“For a long time, the United States Air Force has been tracking space debris, but there’s a lot more to be done,”

      progression of orbiting space debris

Barrett told the ASCEND 2020 forum sponsored by the American Institute of Aeronautics and Astronautics (AIAA). “What we’d like to see in the future is not just tracking, but cleaning up that litter–figuring ways how do you consolidate, how do you get that hazard–17,500 miles per hour rocketing through space, it is a great hazard.”

“Just think about the GPS system alone,” she said. “Consider how much we depend upon the GPS system. It’ s free and accessible to everyone globally, and it’s operated by just eight to 10 people on a shift. So a total of 40 people operate this

         Gen. John “Jay” Raymond

extraordinary system upon which so much of our current economy depends. It’s broadly used. It’s transformative, but it’s fragile. So that space debris is really a danger to things like our GPS systems. We’ve got to replace those. We’ve got to minimize their vulnerability, and we have to have, as the Space Force

                     Jim Bridenstine

will do, space capabilities that will deter others from doing damage to that system upon which so much depends.”

Barrett said that processes and doctrines to outline rules of the road in space and aid space traffic management are underway.
According to NASA’s Orbital Debris Program Office (ODPO), there are 23,000 large pieces of debris greater than 10 cm tracked by the Space Force’s U.S. Space Surveillance Network.

“Prior to 2007, the principal source of debris was from explosions of launch vehicle upper stages and spacecraft,” per ODPO. “The intentional destruction of the Fengyun-1C weather satellite by China in 2007 and the accidental collision of the American communications satellite, Iridium-33, and the retired Russian spacecraft, Cosmos-2251, in 2009 greatly increased the number of large debris in orbit and now represent one-third of all cataloged orbital debris.”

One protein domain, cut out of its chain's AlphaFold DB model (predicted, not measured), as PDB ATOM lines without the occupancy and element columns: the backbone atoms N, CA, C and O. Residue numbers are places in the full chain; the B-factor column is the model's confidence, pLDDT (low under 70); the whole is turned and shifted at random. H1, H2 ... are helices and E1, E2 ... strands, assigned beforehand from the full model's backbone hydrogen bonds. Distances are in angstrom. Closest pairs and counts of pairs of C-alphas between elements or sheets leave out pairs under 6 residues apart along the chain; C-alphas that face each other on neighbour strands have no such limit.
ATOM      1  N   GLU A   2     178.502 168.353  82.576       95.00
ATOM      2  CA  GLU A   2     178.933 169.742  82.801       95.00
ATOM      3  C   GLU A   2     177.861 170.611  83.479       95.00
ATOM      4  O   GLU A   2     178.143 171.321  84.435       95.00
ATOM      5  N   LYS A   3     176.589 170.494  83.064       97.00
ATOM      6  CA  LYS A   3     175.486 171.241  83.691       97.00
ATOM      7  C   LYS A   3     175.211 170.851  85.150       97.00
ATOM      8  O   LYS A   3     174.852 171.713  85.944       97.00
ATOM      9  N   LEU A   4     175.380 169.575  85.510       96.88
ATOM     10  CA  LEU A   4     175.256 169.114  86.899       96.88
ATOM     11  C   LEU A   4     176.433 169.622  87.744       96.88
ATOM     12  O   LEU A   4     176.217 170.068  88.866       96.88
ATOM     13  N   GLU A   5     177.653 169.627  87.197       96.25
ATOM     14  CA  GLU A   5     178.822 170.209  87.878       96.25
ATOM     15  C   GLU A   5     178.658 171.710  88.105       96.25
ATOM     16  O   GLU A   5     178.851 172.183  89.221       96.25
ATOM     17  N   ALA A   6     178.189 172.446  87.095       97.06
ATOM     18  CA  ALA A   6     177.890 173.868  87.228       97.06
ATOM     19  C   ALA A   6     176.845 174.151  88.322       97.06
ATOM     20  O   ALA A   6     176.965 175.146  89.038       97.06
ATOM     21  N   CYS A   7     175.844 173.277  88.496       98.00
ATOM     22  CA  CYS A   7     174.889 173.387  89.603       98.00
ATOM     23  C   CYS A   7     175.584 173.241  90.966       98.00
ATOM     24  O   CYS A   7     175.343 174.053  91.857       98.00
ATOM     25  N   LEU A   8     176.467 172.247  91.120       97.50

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A Conversation With US Secretary of the Air Force Barbara Barrett

Article by Steve Forbes                                      November 13, 2020                                 (forbes.com)

• Space is a far cry from the peaceful region it was when we landed a man on the Moon over 50 years ago. China and Russia have become aggressive and space has become a theater of power politics. In response, the US created the Space Force almost a year ago, the first new military branch since the creation of the Air Force in 1947. It was Air Force Secretary Barbara Barrett (pictured above) who oversaw the launch of Space Force.

• Barrett points out that the US and the global economy are totally dependent on satellites, especially the GPS. But as China has demonstrated, those satellites are vulnerable to attack. “It is a remarkable thing how completely dependent most Americans and people around the world are in our day-to-day lives on space (assets – i.e.: satellites),” said Barrett. She pointed out things that we take for granted that depend on GPS and other satellites. The time on our clocks are set by a satellite. Likewise our ATM machines and gas pumps. Weather predictions, crop monitoring, and environmental monitoring all depend on satellites.

• “[W]e built a glass house before we knew about stones, in that we have a vulnerable system,” says Barrett. “[W]e built it without consciousness of that vulnerability. So now … [w]e need to be able to protect that capability, and we need to deter others from attacking our GPS satellites. …[W] need to replace the current satellites with less vulnerable, more jam-resistant and protected satellites.”